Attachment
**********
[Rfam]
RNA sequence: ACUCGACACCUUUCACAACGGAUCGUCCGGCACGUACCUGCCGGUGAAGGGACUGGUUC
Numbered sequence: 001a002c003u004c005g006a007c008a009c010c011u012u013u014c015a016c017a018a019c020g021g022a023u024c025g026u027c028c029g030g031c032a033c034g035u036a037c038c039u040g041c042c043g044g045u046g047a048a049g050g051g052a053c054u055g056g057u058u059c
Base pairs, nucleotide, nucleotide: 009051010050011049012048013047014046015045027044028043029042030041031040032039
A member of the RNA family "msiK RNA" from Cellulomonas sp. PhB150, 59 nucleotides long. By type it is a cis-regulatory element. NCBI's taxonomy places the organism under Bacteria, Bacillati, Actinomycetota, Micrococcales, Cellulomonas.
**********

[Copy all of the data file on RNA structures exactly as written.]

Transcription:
[Rfam]
RNA sequence: ACUCGACACCUUUCACAACGGAUCGUCCGGCACGUACCUGCCGGUGAAGGGACUGGUUC
Numbered sequence: 001a002c003u004c005g006a007c008a009c010c011u012u013u014c015a016c017a018a019c020g021g022a023u024c025g026u027c028c029g030g031c032a033c034g035u036a037c038c039u040g041c042c043g044g045u046g047a048a049g050g051g052a053c054u055g056g057u058u059c
Base pairs, nucleotide, nucleotide: 009051010050011049012048013047014046015045027044028043029042030041031040032039
A member of the RNA family "msiK RNA" from Cellulomonas sp. PhB150, 59 nucleotides long. By type it is a cis-regulatory element. NCBI's taxonomy places the organism under Bacteria, Bacillati, Actinomycetota, Micrococcales, Cellulomonas.